There are many good reasons that businesses often cite in seeking to transition their IT operations to a vendor-delivered Cloud environment.

It’s scalable.

It’s more reliable and secure than what the business may be able to deliver for itself.

It’s (often) cheaper than keeping the environment in-house.

Then there’s this one:

“All I have to do is pay a monthly fee, so no stressing over software-licensing rules.”

Not quite.

In many cases, it is true that, where the vendor is providing licensing for software products to be used in the company’s Cloud, the licensing requirements that are directly applicable to the company may be significantly reduced. Often, the only requirements that remain are things like: “don’t copy or reverse-engineer the hosted software,” or “don’t provide third parties with access to the hosted software.” Pretty easy.

However, even though some of the more technical requirements may no longer be the company’s contractual obligation, the vendor’s failure to adhere to them can cause trouble.

For example, a Cloud vendor may propose offering hosted virtual desktops-as-a-service (DaaS) running the Microsoft Windows operating system. Unfortunately, Microsoft currently offers only two options for DaaS service providers:

  1. DaaS through the Microsoft Services Provider License Agreement (SPLA) via the Microsoft Windows Server Operating System, or
  2. DaaS through Dedicated Outsourcing using your customer’s Microsoft Volume Licensing agreement.

Option 1 is incompatible with the proposed services, because it entails use of desktop “experience” functionality included in the Windows Server operating system, not the Windows operating system itself. That leaves Option 2. However…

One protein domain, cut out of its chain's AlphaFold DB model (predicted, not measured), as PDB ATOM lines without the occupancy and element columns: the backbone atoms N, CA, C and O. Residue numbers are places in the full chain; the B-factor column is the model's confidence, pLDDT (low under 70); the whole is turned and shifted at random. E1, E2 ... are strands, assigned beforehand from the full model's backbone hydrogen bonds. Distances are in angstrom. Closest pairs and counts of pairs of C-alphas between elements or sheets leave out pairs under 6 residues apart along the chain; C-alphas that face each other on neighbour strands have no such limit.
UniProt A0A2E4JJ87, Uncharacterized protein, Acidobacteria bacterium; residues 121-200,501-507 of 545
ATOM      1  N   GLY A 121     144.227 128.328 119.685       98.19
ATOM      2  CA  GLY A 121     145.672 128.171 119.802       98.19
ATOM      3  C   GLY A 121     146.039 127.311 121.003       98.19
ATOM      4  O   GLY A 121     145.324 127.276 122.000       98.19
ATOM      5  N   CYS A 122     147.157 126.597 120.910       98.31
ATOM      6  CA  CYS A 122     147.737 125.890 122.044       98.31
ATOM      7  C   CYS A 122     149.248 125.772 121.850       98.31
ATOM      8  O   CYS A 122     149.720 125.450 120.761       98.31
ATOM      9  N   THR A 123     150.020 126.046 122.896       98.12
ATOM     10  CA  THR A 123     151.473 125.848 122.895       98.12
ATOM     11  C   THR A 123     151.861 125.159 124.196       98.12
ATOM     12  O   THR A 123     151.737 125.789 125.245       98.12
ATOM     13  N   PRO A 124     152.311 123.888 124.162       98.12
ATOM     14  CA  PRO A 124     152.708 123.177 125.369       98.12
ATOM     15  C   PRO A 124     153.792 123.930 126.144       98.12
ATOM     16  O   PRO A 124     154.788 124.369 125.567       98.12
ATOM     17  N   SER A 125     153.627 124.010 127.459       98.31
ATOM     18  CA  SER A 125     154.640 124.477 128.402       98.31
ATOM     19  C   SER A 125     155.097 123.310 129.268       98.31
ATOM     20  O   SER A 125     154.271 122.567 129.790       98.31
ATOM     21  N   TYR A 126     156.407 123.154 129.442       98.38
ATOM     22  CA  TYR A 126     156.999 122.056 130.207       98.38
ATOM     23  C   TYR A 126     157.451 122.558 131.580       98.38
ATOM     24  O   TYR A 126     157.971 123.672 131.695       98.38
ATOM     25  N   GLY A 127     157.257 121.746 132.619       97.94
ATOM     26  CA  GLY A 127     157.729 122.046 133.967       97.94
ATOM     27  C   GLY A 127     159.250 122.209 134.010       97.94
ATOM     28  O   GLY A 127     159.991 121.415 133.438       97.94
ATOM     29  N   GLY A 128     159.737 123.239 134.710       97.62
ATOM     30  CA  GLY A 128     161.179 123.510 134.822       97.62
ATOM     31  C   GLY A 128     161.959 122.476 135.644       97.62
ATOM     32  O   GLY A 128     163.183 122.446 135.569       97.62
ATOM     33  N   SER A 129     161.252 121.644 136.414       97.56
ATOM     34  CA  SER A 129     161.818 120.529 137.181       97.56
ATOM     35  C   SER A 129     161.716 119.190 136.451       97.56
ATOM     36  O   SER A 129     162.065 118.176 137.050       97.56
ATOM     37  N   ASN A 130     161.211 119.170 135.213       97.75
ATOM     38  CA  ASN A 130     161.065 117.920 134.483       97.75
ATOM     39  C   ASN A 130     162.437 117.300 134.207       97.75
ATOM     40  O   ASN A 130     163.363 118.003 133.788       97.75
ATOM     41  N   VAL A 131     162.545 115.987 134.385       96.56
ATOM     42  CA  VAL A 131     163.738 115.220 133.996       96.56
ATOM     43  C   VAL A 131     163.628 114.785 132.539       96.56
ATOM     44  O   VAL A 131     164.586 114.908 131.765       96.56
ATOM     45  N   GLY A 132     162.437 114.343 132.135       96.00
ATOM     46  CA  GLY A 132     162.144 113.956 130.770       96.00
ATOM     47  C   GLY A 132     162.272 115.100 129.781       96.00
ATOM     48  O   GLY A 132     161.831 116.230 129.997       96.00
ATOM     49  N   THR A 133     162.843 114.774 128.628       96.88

Option 2 also usually is problematic, because “Dedicated Outsourcing” in Microsoft-speak means that the physical server infrastructure used to deliver the DaaS services must be dedicated exclusively to the company receiving those services and must not be used by any other customers of the DaaS vendor. Spinning up one or more new, physical servers for each customer often is something that many DaaS providers simply cannot afford to do.

Of course, if the vendor messes up in licensing its hosting environment, that is primarily going to be the vendor’s problem. When Microsoft discovers the compliance problem, then it likely will look to the vendor to remedy the problem, not to the recipients of the vendor’s services. However, our experience is that SPLA audit exposure in particular can be very significant and occasionally even financially crippling. If a vendor builds a service model around a misunderstanding of fundamental licensing concepts, then the remedy sought by Microsoft following an audit could jeopardize the vendor’s business operations. The result could be a discontinuation of the DaaS services, a need to transition to another provider within a short window, and, potentially, unexpected and permanent service interruption.

Businesses therefore need to develop and to maintain a working knowledge of software-licensing rules, even if they are not going to be directly responsible for adhering to those rules within the context of a hosted-service relationship. Contract language related to warranties, indemnification and limitation of liability may help to mitigate some of the risk associated with inadequately licensed hosting environments, but a better bet would be to go into a vendor relationship knowing that the services to be delivered do not, on their face, violate applicable licensing policies.